Carlin Dunne traded gasoline for electricity, riding the Lightning e-superbike in an attempt to break his own motorcycle lap record. He didn’t, but he still was the fastest guy up the mountain on two wheels this year.

The Electromotard

My steed for Pikes Peak was a 2013 Zero FX, running both of the quick-change batteries to produce 5.7 kWh. But this was no ordinary FX. Flagg modifications include ditching the stock FX motor for the bigger version in the S unit, adding 10 horses at the expense of two ft-lb of torque, equaling 54 and 68, respectively — same as the S bikes. Stock, the FX is geared to loft massive wheelies at the twist of the right wrist. Speed was more important on the mountain, so the “Electromotard” was geared tall to reach speeds tickling 100 mph.

Lights, mirrors, onboard charger and the rest of the street stuff were removed to save weight, while custom 17-inch supermoto wire wheels with Excel hubs were made specifically for this FX. A larger front brake rotor was installed, along with a matching caliper and adapter bracket designed and built by Jeff Clark. Tires were Pirelli Diablo Rosso IIs in 110/70-17 front and 140/70-17 rear sizes. The Zero’s suspension remained stock.

This isn’t your ordinary 2013 Zero FX. The best part is, 95% of the bits on this bike are available directly from Zero.

A mandatory battery kill switch was installed on the tail, as was a compulsory siren to warn spectators against crossing the road (it happens frequently) because they can’t hear a vehicle coming. All told, the bike weighed approximately 264 pounds, one hundred pounds less than the S models Johnson, Rich and Miller were riding, while making the same power.

Making It To The Top

Electric motorcycles have an advantage over their gas counterparts at high elevation, as power output isn’t affected by the thinner air. To make sure I’d also be ready for the thin air, I hit the gym on a regular basis.

Managing battery capacity and keeping the motor controller cool were two major concerns weighing heavily on Flagg’s mind leading up to the race. Ideally, all six bikes would reach the summit with zero battery left and the motor controllers just shy of hitting thermal cutback at 110 degrees Celsius.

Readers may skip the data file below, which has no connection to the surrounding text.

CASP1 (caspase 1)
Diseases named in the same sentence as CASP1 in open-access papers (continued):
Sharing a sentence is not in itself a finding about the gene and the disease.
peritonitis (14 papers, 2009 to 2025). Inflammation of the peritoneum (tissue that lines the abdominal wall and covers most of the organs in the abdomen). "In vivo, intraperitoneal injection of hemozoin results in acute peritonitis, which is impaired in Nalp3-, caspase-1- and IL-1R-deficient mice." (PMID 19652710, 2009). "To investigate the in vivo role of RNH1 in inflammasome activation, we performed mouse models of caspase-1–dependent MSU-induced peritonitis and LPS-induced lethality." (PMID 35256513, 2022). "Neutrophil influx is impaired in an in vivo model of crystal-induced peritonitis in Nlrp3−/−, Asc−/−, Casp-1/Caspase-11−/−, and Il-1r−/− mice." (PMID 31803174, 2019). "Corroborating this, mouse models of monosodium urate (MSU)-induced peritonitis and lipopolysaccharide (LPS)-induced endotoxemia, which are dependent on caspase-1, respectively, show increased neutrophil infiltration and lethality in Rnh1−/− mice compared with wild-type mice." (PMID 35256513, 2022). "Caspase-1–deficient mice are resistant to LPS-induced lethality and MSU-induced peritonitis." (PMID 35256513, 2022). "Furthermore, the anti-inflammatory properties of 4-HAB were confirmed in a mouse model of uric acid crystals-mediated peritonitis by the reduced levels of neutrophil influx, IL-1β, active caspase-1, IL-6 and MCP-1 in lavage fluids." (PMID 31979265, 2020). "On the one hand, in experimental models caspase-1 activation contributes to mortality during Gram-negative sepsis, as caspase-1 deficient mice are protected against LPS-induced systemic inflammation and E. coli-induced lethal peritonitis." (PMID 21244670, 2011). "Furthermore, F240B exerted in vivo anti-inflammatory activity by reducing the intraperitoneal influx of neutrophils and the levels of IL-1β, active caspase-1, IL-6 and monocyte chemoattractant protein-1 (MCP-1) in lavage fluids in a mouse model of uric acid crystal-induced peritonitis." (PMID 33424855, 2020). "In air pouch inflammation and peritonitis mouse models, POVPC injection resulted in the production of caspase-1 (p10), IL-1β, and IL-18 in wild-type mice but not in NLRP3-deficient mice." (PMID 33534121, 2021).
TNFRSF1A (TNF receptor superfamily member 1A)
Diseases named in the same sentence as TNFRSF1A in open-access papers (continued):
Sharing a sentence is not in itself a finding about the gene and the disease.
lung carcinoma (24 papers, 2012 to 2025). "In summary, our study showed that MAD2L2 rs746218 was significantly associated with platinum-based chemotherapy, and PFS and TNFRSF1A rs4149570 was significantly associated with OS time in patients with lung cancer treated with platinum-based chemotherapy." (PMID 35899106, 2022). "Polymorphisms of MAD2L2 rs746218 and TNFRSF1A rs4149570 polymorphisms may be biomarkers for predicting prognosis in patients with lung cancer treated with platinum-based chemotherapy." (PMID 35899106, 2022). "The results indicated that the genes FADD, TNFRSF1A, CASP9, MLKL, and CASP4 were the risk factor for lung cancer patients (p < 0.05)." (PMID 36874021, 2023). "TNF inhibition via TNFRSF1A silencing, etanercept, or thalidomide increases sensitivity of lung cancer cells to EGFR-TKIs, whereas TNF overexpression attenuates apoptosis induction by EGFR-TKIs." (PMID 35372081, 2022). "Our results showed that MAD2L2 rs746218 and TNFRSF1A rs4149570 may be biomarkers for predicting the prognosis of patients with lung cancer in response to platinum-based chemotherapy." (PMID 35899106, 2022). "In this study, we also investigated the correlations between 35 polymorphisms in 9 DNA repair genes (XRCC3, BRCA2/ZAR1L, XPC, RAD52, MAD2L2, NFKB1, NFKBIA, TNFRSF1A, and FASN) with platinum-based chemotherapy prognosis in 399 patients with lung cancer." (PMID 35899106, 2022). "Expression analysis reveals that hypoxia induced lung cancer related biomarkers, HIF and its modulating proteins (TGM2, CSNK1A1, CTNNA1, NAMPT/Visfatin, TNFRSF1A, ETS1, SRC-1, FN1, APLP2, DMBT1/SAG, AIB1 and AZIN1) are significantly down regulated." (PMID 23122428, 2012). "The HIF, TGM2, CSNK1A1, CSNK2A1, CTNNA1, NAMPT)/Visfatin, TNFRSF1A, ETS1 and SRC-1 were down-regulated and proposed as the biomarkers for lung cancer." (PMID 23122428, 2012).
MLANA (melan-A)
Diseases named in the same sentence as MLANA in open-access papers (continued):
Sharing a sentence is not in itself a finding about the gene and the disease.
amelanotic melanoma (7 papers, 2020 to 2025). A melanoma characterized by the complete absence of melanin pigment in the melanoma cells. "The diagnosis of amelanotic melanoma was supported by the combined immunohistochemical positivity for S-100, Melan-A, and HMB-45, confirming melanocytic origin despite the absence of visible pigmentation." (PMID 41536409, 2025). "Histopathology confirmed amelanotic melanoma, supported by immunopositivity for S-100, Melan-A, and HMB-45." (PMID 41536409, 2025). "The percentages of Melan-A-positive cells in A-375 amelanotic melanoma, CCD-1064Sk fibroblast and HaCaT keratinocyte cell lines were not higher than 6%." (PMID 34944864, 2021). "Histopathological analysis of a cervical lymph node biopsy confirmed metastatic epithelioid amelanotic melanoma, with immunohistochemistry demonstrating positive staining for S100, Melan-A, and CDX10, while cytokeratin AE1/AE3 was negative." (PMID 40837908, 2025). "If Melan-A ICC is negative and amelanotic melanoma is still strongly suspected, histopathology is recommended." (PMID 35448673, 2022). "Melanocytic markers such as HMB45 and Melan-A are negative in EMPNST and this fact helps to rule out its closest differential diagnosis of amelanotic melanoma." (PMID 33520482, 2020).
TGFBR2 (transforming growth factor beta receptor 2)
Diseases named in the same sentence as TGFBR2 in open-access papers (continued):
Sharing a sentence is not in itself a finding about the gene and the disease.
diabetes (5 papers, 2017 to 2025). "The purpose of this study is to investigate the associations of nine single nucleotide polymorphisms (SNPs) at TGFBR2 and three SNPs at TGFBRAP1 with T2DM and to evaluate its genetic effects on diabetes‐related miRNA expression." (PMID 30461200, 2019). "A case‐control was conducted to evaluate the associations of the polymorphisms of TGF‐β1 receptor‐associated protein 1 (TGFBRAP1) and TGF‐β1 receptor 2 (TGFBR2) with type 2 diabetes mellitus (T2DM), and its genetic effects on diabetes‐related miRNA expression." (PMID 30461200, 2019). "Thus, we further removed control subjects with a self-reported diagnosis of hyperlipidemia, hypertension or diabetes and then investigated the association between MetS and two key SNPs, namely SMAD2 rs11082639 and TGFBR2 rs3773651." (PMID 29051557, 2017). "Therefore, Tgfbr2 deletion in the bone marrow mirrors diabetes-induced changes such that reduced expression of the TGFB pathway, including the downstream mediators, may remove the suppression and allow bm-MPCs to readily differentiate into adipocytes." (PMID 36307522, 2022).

The display screens on the Zero Motorcycles app provide a wealth of information, while allowing the rider to make changes to the bike’s performance at the push of a button.

We knew it wouldn’t be possible to ride the bikes at full power, as doing so would drain the batteries and cause the motor to hit thermal cutback within minutes. The solution was to ride in Eco mode, the power-saving riding mode, and turn off regenerative braking to let the motor cool momentarily while braking.

Replacing Wrenches With Smartphones

The neat thing about the 2013 Zeros is the ability to control a number of the bike’s parameters in Eco mode via Bluetooth by simply downloading an app on your Android or iPhone and pressing a few buttons. The ones we’d be concerned with for the race were max torque and max speed.

VIEW: goes ice racing

Running similar speeds and being on similarly prepared FXs, Clark and I teamed up and experimented with different max torque and max speed outputs throughout practice. Back at the hotel, we’d download each bike’s data logs to chart the motor’s maximum temperature and how much power we used during our practice runs. The goal after completing all three sections would be to find an optimum setting to get us to the top without overheating the motor and with zero battery to spare.

It’s easy to think running in Eco mode meant crawling up the mountain, embarrassing ourselves along the way, but this couldn’t be further from the truth. After Wednesday’s practice in the tight middle section of the course, Johnson, Clark and myself posted times quicker than roughly half the field.

Practice time was crucial, as we had to learn the course quickly while collecting data to use to fine tune our race settings. Photo: Mike Rogers

This trend continued the following day in the fast and flowing top section of the course, where despite having a 100-mph top speed, Clark and I teamed up again and passed gas bikes ranging from 250 supermotos to middleweight sportbikes. And again, our times were midpack overall. By now we were turning heads, as our fellow competitors started mingling in our pits, asking us questions.

Friday’s practice day held a little extra meaning, as times from today’s bottom section would be used as qualifying for the race. Nerves were higher than normal, as only Johnson had run practice laps on this section before. So not only did the rest of us have to learn a new section, but we had to post a quick time, too.

Get a good look, as this is one of the last times bike and rider would look this pristine. Photo: Rob Miskowitch

Again, Clark and I rode together to collect data and compare notes on preferred lines. On our very first practice session, however, I caught Clark and attempted an outside pass at a turn nicknamed “The Sump.” This double apex right-hander is tricky, with its open initial radius that tightens quickly at the end.

With way too much entry speed and my trajectory going a different direction than the road, I tucked the front. Knowing the edge of the road was near and a 15-foot drop awaited, I clawed at the road with my hands to try and scrub as much speed as possible. Suddenly, the feeling of friction between my leathers and asphalt was replaced with a moment of quiet nothingness as I had flown off the road.